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  Environment » Natural Resources » Water » Rivers » Water quality monitoring - rivers and streams

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WAIKATO RIVER: 10 sites along the Waikato River.

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WAIPĀ RIVER: 5 sites along the Waipā River.


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LAKE TAUPŌ: 13 sites in and around Lake Taupō.


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OTHER RIVERS: 100 river and stream sites with the region, including the Waipā, Piako, Waihou and Mokau rivers and their tributaries.

Waikato Regional Council measures water quality every month at 115 river and stream sites throughout the region. These include the Waikato, Waipā, Waihou and Piako rivers and the many streams that flow into them. We also monitor sites at Lake Taupō and at the streams that flow into it.  

Water quality in rivers and streams is influenced by the surrounding land uses and land management practices. So, here in the Waikato, we find that water quality is generally excellent in our upland bush areas, but it deteriorates markedly in the urban and lowland farming areas.

You can click on an image and link above to locate a site you're interested in, and find out more about its water quality. 

For an overall summary of these results and a snapshot of how we're tracking regionally, check out our environmental indicators.



The Ministry for the Environment (MfE) has introduced new categories to report on the suitability of rivers and lakes for human contact recreation puroses ("swimmabiilty") at national and regional levels.

However, the monitoring work carried out by Waikato Regional Council, and the resulting information presented on this site, is assessed using established guidelines and categories. 

This difference in reporting categories means that there will be a difference between Ministry for the Environment and Waikato Regional Council's swimmable standards at some locations. 

In some cases it will mean that a river or stream we say doesn't meet the acceptable state for swimming will now be categorised by the Ministry as "swimmable, under certain circumstances”. Have a look at the chart below, with the coloured flags, to help you understand the differences.

The key point is that Waikato Regional Council's standards are the more stringent. The new categories are less stringent than those established, and used under the National Policy Statement for Freshwater Management. The original, more stringent categories are what Waikato Regional Council measures by when reporting on whether a river or lake is swimmable.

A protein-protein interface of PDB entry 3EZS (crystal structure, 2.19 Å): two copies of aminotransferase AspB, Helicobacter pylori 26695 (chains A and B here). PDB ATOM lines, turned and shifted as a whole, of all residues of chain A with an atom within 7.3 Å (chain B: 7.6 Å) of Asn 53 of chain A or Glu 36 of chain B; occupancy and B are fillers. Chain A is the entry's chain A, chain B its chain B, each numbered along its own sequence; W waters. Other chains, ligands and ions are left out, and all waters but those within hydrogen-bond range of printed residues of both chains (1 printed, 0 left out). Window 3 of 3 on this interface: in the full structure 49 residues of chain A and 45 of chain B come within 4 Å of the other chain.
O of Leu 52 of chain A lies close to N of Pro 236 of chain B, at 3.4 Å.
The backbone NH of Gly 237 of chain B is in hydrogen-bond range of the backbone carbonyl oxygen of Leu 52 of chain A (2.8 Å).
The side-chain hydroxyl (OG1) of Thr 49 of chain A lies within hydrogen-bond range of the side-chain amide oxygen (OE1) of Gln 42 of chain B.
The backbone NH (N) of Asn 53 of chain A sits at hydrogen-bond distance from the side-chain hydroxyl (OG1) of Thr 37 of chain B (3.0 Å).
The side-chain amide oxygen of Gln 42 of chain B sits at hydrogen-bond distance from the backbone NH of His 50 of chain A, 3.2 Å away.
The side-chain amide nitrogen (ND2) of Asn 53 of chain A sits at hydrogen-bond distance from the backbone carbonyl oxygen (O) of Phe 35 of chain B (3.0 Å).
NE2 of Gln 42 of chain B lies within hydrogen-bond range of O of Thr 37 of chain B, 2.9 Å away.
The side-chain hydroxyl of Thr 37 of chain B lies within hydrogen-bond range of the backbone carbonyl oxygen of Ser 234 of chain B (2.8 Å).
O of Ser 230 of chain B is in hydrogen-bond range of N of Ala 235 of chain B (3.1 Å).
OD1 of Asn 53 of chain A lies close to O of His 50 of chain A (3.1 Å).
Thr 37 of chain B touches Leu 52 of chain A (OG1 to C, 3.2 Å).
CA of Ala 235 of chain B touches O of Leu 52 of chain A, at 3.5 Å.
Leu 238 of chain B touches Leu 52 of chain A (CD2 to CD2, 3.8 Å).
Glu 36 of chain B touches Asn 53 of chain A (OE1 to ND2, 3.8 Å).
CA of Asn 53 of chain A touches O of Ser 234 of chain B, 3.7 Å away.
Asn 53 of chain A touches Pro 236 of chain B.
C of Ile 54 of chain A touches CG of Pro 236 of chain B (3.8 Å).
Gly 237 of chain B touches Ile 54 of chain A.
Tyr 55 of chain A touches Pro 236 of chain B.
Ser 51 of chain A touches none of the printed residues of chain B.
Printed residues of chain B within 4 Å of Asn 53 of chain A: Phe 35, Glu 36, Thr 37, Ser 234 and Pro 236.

Also, remember there are many other factors that affect safety for swimming, including access and flow rates. The maps and our monitoring reports do not provide advice on these.

You can see a lot more information, including maps showing the Ministry for the Environment's suitability of rivers and lakes for swimming by checking out these links:


Water quality swimmability - Ministry for the Environment (MfE) categories vs Waikato Regional Council's standards

MfE categories Waikato Regional Council's standards
Blue rivers – Excellent water quality. It is OK to swim Meets Waikato Regional Council's standards for excellent or satisfactory water quality. It is OK to swim.
Green rivers –  Good water quality. It is OK to swim most of the time. Doesn't meet Waikato Regional Council's swimmability standards.
Yellow rivers – Fair water quality. It is OK to swim some of the time. Check LAWA or regional council first. Doesn't meet Waikato Regional Council's swimmability standards.
Orange rivers – Intermittent water quality. It is OK to swim now and then. Check LAWA or regional council first. Doesn't meet Waikato Regional Council's swimmability standards.
Red rivers – Poor water quality. It is not OK to swim.

Doesn't meet Waikato Regional Council's swimmability standards.


A bit more explanation on the difference

Currently Waikato Regional Council says that about a third (34 per cent) of Waikato waterways are swimmable. This is based on national e. coli bacteria and regional clarity criteria at measured sites.

But the Ministry for the Environment maps, which model water quality everywhere in the region, will now indicate where swimming is also

  • OK either 12 months of the year (blue)
  • most of the time (green)
  • some of the time (yellow)
  • OK now and then (orange). This is purely from an e.coli and cyanobacteria perspective, not clarity. (If clarity is poor a waterway can’t be assumed to be safe for swimming even if other factors are OK.)
  • The lowest category is red.

About 48 per cent of Waikato waterways will now fit into Ministry for the Environment categories as safe - or may be safe - for swimming (blue, green and yellow).

Want to learn more about our water quality monitoring?

Find out more about how we measure water quality.

Check out our publications for reports, science and information about our regional rivers, their water quality, and Waikato Regional Council's monitoring programmes. 

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